Climate regulations are forcing oil companies to change course
Status: 02.11.2021 6:36 p.m.
In view of the gradual move away from fossil fuels, the large oil companies are facing major challenges. How can you reposition yourself and get fit for a climate-neutral future?
By Victor Gojdka, ARD stock exchange studio
In May, climate protection activists cheered in front of a regional court in The Hague, the Netherlands. That was justified, and the oil multinational Shell suffered a setback. “The group must significantly reduce its emissions, by 45 percent by 2030,” explains energy expert Andreas Goldthau from the University of Erfurt. The judge’s verdict also had an impact on the behavior of investors. “That was one of the most important signals for investors to say, ‘Now let’s take the next step’. And that is what drives some investors to split this company up.”
Splitting instead of greenwashing
This is exactly what the New York hedge fund Third Point is calling for: The oil giant Shell is to be broken down – into a “brown shell” with oil and Co. and a “green shell” with a focus on alternative energies. “From an ecological point of view, it makes sense to provide this clarity,” says Greenpeace financial expert Mauricio Vargas. “Because there are still far too many companies that put green energy in the shop window, but still make a lot of money with old energies.” For Greenpeace it is important that companies “make themselves honest” and prevent so-called greenwashing.
Because if the climate laws get ever stricter, the share prices of the oil companies could come under pressure. Simply dust off the big oil dividends: This is a thing of the past for many investors. Also at the oil giant Exxon Mobil, the hedge fund engine No. 1 caused a lot of excitement. In concert with other investors, he filled three positions on the supervisory board with candidates progressively positioned on climate issues. This should not be underestimated, believes Greenpeace expert Vargas, because the supervisory board has a controlling function vis-à-vis the board of directors: “The capital owners have made it clear that climate protection is important to them. And if the board of directors does not also set an agenda, it will he has a very difficult time because the supervisory board has sent a clear signal to the management. “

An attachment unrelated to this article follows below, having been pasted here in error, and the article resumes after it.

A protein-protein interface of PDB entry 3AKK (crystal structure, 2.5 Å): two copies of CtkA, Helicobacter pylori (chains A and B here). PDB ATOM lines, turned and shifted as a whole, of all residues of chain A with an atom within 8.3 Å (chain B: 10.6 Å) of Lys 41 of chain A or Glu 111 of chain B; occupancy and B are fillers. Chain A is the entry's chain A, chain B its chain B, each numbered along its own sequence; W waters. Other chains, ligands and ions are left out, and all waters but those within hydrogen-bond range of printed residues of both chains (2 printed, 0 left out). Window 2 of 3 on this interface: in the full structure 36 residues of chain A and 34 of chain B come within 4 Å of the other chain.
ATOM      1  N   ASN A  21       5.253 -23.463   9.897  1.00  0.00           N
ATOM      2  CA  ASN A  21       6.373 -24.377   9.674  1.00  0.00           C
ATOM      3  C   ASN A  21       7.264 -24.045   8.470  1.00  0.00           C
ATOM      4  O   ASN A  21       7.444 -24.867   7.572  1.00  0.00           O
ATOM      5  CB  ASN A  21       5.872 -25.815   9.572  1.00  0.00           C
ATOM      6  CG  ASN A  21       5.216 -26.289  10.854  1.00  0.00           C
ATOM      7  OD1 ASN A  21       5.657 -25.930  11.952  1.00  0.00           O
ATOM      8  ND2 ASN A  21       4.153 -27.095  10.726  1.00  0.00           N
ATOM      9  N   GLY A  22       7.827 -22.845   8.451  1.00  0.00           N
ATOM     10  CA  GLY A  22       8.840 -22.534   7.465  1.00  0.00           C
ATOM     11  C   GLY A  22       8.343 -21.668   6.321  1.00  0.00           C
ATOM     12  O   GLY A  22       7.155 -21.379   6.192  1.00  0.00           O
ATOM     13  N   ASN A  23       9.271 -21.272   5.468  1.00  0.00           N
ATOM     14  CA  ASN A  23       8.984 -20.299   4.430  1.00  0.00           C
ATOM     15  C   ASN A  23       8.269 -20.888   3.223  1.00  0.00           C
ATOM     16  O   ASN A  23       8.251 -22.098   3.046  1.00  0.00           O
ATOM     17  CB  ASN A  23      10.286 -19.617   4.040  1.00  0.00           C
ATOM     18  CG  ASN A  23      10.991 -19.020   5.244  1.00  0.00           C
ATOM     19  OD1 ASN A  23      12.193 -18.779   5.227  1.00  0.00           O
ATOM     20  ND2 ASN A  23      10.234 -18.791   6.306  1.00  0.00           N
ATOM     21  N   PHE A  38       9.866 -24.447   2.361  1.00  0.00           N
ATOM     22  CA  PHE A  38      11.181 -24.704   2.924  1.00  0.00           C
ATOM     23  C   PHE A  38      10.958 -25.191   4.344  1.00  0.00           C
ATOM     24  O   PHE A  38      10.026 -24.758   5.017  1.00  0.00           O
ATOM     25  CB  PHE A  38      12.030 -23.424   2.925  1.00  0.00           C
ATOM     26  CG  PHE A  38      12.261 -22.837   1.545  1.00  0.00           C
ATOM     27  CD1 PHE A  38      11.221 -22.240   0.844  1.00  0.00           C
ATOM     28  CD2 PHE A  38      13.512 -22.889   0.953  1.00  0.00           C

Sovereign wealth funds are withdrawing from brown energy
So exerting influence with stocks is one thing. The other method: simply sell brown stocks, get out of coal and oil stocks. This is exactly what the Norwegian State Fund announced, which in the 1990s was mainly fed with profits from oil transactions. The expert Goldthau calls this an extremely important signal. “This gives us one of the world’s leading pension funds that sends out a signal. And the signal is: Fossil fuels are not a safe investment.”
The Dutch pension fund ABP sees it that way – after all, the largest in the European Union. He too wants to get out of coal, oil and gas. The western oil multinationals have never been under as much pressure as they are now, with great risks for their business model. Many state-owned oil companies in the Gulf States, on the other hand, do not know of any critical shareholders. They want to extract the oil – as long as someone is still buying it from them.
ARD-Börse: Oil multinationals – investors put pressure on the climate
Victor Gojdka, HR, 2.11.2021 · 16:32 Uhr